Many Australians have an ongoing love affair with nature. In 2018, the number of people that camped increased by 3.5% and over 51 million pitched tents or stayed overnight in campgrounds with their domestic caravans.
According to Roy Morgan, there was a 2.3% increase in people who bushwalked or hiked between the years 2010 to 2015. Meanwhile, around 5 million Australians engage in recreational fishing almost every year. Along with the popularity of the outdoors, there are also some imminent dangers. How can you keep yourself safe when out in nature? Here are four tips:
One essential for any hiker, camper, or angler is a personal locator beacon (PLB). It is a device that helps rescuers find you when lost, sick, or injured. Locator beacons work by emitting frequency signals that responders can receive. You can turn on the transmitter, or it may automatically do so when submerged in water. As soon as the responders can pick up the signal, they can then trace the ownership of the device and follow it.
Some of the best PLBs also include a global positioning system (GPS) feature. It sends information to the many satellites that orbit the earth so that the rescuers can pinpoint your location accurately. PLBs are also small and lightweight. Some may come with straps so you can wear them on your arms. Else, you can place them inside your backpack conveniently.
Accidents happen anytime. You can stumble upon rocks or fall to the ground and break your elbow. You may get sick while you are on a solo yacht cruise. If you are fishing or canoeing, you may fall off the boat or hit your shoulders with the oars. Wild animals may also hurt you. The problem with suffering from an injury in nature is help may not be available immediately. In times like this, first-aid kits are your best friend. They may even be life-saving.
You can make your own or buy a bag or pouch online. You can also get your supplies from pharmacies and hospitals. Keep your first-aid kit accessible. Place it inside your bag, and don’t go anywhere without it.
As they say, hope for the best but prepare for the worst. While you cannot predict what will happen to you in the outdoors, you can lower the risks and get help quickly with an emergency plan. This plan may include:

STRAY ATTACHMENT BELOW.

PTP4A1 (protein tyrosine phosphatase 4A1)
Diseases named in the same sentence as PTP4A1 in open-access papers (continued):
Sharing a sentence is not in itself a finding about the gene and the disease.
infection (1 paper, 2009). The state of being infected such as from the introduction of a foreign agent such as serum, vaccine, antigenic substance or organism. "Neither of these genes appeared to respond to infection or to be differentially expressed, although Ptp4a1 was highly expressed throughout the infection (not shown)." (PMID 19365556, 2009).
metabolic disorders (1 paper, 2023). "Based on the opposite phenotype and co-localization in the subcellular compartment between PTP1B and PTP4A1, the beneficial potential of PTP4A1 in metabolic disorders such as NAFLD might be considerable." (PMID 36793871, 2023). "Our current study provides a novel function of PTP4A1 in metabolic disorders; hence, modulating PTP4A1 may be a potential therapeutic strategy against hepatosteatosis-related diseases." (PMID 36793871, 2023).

– Create a detailed itinerary. Include dates, places to visit, and contact people if you need help. These may be the embassy, nearest hospital and ambulance, or campground doctor.
– Tell your closest friends and family members where you are going. Send them your itinerary and update them regularly. Instruct them when to call the police or emergency.
– Learn first aid and, if you can, survival skills. These may include how to build a shelter, light a fire, send flares, or make medicines and food with plants.
– List everything you need to bring, such as the personal locator beacon and a first-aid kit. And consider bringing bear spray, you’ll never know. It could help protect yourself.
Travel insurance may mean more spending, but it may help you during a crisis. The most comprehensive plans can include an airlift to the nearest medical facility. They may also help in sending you back to your home. Travel insurance costs at least $187 each year, but it is measly compared to your potential spending from getting air-evacuated, for instance.
Remember the popular saying: with great power comes great responsibility. While you have every right to have fun in the outdoors, also be accountable to yourself. Always keep yourself safe.